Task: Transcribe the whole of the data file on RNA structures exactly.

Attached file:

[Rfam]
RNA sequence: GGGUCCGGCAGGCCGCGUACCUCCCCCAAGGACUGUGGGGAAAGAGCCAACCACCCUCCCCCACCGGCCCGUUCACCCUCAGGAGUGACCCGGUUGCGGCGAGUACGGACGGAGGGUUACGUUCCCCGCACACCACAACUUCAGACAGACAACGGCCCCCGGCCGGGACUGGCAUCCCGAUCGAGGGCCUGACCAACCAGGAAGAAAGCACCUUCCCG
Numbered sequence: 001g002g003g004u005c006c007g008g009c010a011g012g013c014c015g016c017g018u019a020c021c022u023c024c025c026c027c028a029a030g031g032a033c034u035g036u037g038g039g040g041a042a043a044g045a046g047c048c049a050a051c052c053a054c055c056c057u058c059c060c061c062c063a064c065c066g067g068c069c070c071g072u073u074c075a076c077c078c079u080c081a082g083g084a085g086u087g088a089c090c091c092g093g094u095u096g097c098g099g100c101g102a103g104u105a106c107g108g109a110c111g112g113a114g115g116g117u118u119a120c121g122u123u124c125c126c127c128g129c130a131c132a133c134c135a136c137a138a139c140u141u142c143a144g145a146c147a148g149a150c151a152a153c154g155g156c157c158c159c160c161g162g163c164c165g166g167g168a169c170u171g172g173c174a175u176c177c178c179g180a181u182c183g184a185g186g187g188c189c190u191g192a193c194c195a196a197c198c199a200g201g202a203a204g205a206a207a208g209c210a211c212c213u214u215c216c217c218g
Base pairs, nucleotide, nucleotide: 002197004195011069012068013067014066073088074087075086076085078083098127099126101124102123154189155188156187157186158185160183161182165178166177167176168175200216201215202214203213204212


[Rfam]
RNA sequence: GGGUCCGGCAGGCCGCGUACCUCCCCCAAGGACUGUGGGGAAAGAGCCAACCACCCUCCCCCACCGGCCCGUUCACCCUCAGGAGUGACCCGGUUGCGGCGAGUACGGACGGAGGGUUACGUUCCCCGCACACCACAACUUCAGACAGACAACGGCCCCCGGCCGGGACUGGCAUCCCGAUCGAGGGCCUGACCAACCAGGAAGAAAGCACCUUCCCG
Numbered sequence: 001g002g003g004u005c006c007g008g009c010a011g012g013c014c015g016c017g018u019a020c021c022u023c024c025c026c027c028a029a030g031g032a033c034u035g036u037g038g039g040g041a042a043a044g045a046g047c048c049a050a051c052c053a054c055c056c057u058c059c060c061c062c063a064c065c066g067g068c069c070c071g072u073u074c075a076c077c078c079u080c081a082g083g084a085g086u087g088a089c090c091c092g093g094u095u096g097c098g099g100c101g102a103g104u105a106c107g108g109a110c111g112g113a114g115g116g117u118u119a120c121g122u123u124c125c126c127c128g129c130a131c132a133c134c135a136c137a138a139c140u141u142c143a144g145a146c147a148g149a150c151a152a153c154g155g156c157c158c159c160c161g162g163c164c165g166g167g168a169c170u171g172g173c174a175u176c177c178c179g180a181u182c183g184a185g186g187g188c189c190u191g192a193c194c195a196a197c198c199a200g201g202a203a204g205a206a207a208g209c210a211c212c213u214u215c216c217c218g
Base pairs, nucleotide, nucleotide: 002197004195011069012068013067014066073088074087075086076085078083098127099126101124102123154189155188156187157186158185160183161182165178166177167176168175200216201215202214203213204212